Date of Award

5-2012

Document Type

Thesis

Degree Name

Master of Science (MS)

Legacy Department

Civil Engineering

Advisor

Rangaraju, Prasad R

Committee Member

Klotz , Liedy E

Committee Member

Pang , Wei C

Abstract

As biomass power production becomes more main stream, problems with waste disposal arise. Coal fly ash, a by-product of coal power production, has beneficial strength and durability properties when used as a cement replacement material. This study examined strength and durability characteristics of mortar and concrete samples containing biomass fly ash obtained from Craven County Wood Energy in North Carolina and examined methods of processing the material to enhance its pozzolanic characteristics.
The chemical and mineralogical compositions of the ash were determined using X-ray fluorescence (XRF), X-ray diffraction (XRD), and energy dispersive X-ray spectroscopy (EDS). The compositions met the requirements outlined by the ASTM C618 specification, the Standard Specification for Coal Fly Ash and Raw of Calcined Natural Pozzolan Use in Concrete, with the silica being the most abundant compound. The measured loss on ignition was greater than that allowed by the ASTM C618 specifications. The microstructure of the ash was observed using a scanning electron microscope (SEM). As-received, the biomass fly ash had a high carbon content and required further processing. To determine the optimal method of processing the ash, mortars were created using different ash replacement levels, varying the temperatures at which the ash was fired, and varying the grinding regime. Compressive strength tests and thermogravimetric analyses (TGA) were used to compare the samples. It was found that a 20 percent replacement level and a 30 minute grinding time produced the most favorable results. Further studies are required to determine the optimal firing temperature. The TGA showed only a slight reduction in Ca(OH)2 indicating minimal pozzolanic reactivity. This means the compressive strength results could be the result of the filler effect rather than pozzolanic reactivity. Reducing the firing time may improve the pozzolanic reactivity of the biomass fly ash, although further studies would be required to confirm this hypothesis.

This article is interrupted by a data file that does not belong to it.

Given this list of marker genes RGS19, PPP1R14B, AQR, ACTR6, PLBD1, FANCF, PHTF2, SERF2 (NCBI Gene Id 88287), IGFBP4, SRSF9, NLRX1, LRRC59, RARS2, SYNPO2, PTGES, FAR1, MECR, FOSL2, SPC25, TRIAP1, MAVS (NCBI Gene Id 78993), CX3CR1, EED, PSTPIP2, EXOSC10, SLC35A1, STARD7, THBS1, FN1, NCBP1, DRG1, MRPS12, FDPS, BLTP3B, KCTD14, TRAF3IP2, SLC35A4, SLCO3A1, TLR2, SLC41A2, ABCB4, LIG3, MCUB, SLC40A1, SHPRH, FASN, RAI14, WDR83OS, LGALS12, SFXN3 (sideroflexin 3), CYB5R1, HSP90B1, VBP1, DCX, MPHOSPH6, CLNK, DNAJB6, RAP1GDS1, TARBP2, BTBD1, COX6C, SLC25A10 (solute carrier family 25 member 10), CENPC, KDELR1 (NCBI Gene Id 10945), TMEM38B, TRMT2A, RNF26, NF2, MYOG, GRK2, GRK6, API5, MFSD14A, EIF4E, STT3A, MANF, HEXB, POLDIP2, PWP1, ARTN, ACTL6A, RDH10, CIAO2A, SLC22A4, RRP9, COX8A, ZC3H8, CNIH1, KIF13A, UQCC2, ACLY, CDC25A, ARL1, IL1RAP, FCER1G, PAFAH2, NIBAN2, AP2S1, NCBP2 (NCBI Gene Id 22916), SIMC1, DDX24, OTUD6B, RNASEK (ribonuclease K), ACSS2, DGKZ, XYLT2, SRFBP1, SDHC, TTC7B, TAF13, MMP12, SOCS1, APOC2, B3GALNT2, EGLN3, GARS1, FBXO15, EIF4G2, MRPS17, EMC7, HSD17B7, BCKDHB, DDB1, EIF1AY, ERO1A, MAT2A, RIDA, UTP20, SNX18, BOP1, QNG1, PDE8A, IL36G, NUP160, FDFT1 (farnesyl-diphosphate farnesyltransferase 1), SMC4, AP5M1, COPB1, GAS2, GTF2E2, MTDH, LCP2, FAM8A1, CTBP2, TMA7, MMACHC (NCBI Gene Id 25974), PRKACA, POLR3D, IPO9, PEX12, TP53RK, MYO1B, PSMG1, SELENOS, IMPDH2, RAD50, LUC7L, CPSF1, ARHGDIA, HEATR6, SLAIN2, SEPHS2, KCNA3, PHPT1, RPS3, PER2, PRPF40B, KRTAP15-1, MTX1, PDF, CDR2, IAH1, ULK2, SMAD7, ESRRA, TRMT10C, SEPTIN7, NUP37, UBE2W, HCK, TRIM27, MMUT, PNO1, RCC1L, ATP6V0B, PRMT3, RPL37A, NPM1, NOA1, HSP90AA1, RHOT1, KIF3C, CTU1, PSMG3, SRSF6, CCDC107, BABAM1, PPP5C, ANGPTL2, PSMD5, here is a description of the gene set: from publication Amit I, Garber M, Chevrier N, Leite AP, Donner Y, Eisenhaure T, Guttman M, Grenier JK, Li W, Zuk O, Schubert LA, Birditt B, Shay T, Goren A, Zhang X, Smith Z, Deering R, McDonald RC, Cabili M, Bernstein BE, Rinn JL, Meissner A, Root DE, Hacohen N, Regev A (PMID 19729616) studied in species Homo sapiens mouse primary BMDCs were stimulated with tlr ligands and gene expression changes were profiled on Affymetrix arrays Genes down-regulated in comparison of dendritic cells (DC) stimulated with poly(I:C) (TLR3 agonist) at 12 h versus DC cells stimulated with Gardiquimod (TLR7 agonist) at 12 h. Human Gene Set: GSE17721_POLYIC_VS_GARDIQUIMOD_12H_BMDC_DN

Concrete properties were measured using compressive strength tests and rapid chloride permeability tests. Concrete cylinders were cast using a biomass fly ash replacement level of 20 percent, grinding the ash at 250 rpm for 30 minutes and firing the ash at 950 oC for one hour. The samples containing biomass fly ash produced a compressive strength 77 percent that of the control and biomass fly ash did not improve the permeability.
This study found that additional processing was required to remove excess carbon from the ash. This trend may not be true of all biomass fly ash samples. Tests should be performed on biomass fly ashes from many different power plants to determine the impacts of different maximum temperatures, cooling rates, fuel sources, and burning efficiencies. One of the first tests on new ash samples should be an XRD to determine if a glassy form of silica is present. The XRD results from the Craven County biomass fly ash used in this study showed no glassy silica, and no amount of processing could make the quartz reactive enough to be useful as a supplementary cementitous material.

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